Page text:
III:Small:Influence and Virus Propagation in Large Graphs - Theory and Algorithms

 
Christos Faloutsos Phone: (412)-268.1457
Department of Computer Science Fax : (412)-268.5576
Carnegie Mellon Univ. Email: christos@cs.cmu.edu
Pittsburgh, PA 15213 WWW page: http://www.cs.cmu.edu/~christos

This material is based upon work supported by the National Science Foundation under Grant No. IIS-1017415. Any opinions, findings, and conclusions or recommendations expressed in this material are those of the author(s) and do not necessarily reflect the views of the National Science Foundation.

1. GENERAL INFORMATION

1.1. Abstract

Link to NSF abstract

Given a graph, such as a social/computer network, or the blogosphere, how will a virus (or rumor or new product) propagate in it? Will it take over, creating a pandemic? How to select the 'k' best nodes/edges for immunization, or, conversely, the best 'k' blogs for the fastest dissemination of a new idea? The answer to such questions is vital, for public health, for network security, for market penetration, for blog monitoring and many more applications. In the PI's past work, they studied arbitrary graphs, and showed that propagation depends on a single number, namely, the first eigenvalue of the adjacency matrix of the network. Specifically, they studied the so-called 'epidemic threshold' for flu-like propagation (``SIS'' model = susceptible-infectious-susceptible), on un-directed, un-weighted static graphs. All earlier work focused on full cliques, or homogeneous graphs, or specific cases of power-law graphs - *all* of which are special cases of the PI's eigenvalue result. The major thrusts of the current proposal are two. The first is *theory*: For a mumps-like model (``SIR'' = susceptible - infected - recovered), and for additional models, when will a virus result in a pandemic? What can we say about weighted graphs? About time-evolving graphs, like an ad-hoc network of mobile phone users? The second thrust is on *algorithms*: Given a graph, a virus model (SIS, SIR, etc), and a fixed budget of 'k' nodes/edges to immunize, how can we quickly find an optimal or near-optimal solution, to best contain the virus? How can we modify the algorithm, when the network changes over time? The TECHNICAL MERIT of the work is that it is the first to focus on *arbitrary* graphs, thus including real ones. In contrast, the vast majority of past analytical work makes unrealistic assumptions about the graph topology (cliques, homogeneous graphs etc.). The BROADER IMPACT is high, as dynamics of large-scale graphs appear in numerous settings: cascades on blogs; product penetration and viral marketing; rumor/information propagation; immunization policies; advertisement policies etc.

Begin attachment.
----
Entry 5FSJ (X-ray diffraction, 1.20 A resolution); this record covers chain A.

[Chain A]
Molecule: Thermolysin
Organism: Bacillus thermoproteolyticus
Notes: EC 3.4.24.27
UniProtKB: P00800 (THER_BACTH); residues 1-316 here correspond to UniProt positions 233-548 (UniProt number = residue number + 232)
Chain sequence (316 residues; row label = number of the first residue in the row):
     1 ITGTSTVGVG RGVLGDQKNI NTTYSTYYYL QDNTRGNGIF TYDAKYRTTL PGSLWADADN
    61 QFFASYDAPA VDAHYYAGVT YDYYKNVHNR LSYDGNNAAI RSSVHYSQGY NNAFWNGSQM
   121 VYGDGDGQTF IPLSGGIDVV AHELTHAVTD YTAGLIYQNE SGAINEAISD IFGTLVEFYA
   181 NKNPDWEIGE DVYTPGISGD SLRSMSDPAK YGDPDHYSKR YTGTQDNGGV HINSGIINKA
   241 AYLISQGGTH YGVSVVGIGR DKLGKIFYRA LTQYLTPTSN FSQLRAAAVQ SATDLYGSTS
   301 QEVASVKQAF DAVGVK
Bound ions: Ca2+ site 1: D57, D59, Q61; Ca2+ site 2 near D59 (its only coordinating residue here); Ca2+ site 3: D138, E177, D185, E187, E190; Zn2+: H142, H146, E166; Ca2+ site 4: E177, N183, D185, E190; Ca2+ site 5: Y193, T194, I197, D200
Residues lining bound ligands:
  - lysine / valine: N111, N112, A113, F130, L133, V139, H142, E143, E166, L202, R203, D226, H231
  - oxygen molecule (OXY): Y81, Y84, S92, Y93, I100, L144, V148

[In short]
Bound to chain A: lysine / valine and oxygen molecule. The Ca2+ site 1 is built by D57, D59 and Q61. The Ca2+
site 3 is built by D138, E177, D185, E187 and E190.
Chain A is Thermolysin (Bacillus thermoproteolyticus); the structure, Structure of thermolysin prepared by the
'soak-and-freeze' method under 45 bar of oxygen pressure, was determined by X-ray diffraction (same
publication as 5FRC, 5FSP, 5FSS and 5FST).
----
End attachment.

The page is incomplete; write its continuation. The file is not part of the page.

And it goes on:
1.2. Keywords

Data mining, Virus Propagation, Immunization, Viral Marketing.

1.3. Funding agency

2. PEOPLE INVOLVED

In addition to the PI, the following people work on the project.

3. RESEARCH

3.1. Project goals

There are two motivating questions, one for each proposed thrust: (a) Theory: Given the virus/influence property and the graph structure, what is the condition that an epidemic will break out (or a piece of information will survive)? (b) Algorithms: Given the virus/influence property and the graph structure, which k nodes/edges are the best to immunize so that we can prevent an epidemic from breaking out to the maximum extent? We give the highlights of each thrust next.
Theory: The first thrust tries to understand the epidemic threshold of virus propagation. In our past work, we discovered a general epidemic threshold for SIS model with un-directed static graphs. First of all, we propose to generalize it to (1) other types of viruses (e.g., SIR), and (2) more general graphs (e.g., directed graphs). Unlike the existing work on epidemic threshold, which are designed for some special graphs; in our proposed work, we aim to address the arbitrary, real graphs. What is more, we also want to study some important settings, which are barely (if at all) studied by the existing work. To name a few, we plan to study the epidemic threshold (1) for multiple competing viruses, (2) on dynamic graphs, etc.
Algorithms: The second thrust involves the development of immunization algorithms. In our on-going work, we developed a fast near-optimal immunization strategy for SIS model with un-directed, un-weighted static graphs. We propose to continue this work by generalizing it to (1) SIR virus propagation model; (2) directed weighted graphs. Unlike the existing immuniza- tion algorithms which are based on some heuristic and/or designed for some special graphs, the proposed immunization algorithms will focus on arbitrary, real graphs; and try to (ap- proximately) maximize the corresponding epidemic threshold. What is more, we also want to develop immunization algorithms under some important, yet barely (if at all) studied settings in the existing work, including (1) dynamic immunization, (2) multiple viruses cost-sensitive immunization. Finally, we want to handle the scalability issue by implementing our algorithms on map/reduce architecture.

3.2. Current Results

Our main results so far are as follows:

3.3. Publications

Last updated: September 12, 2011, by B. Aditya Prakash.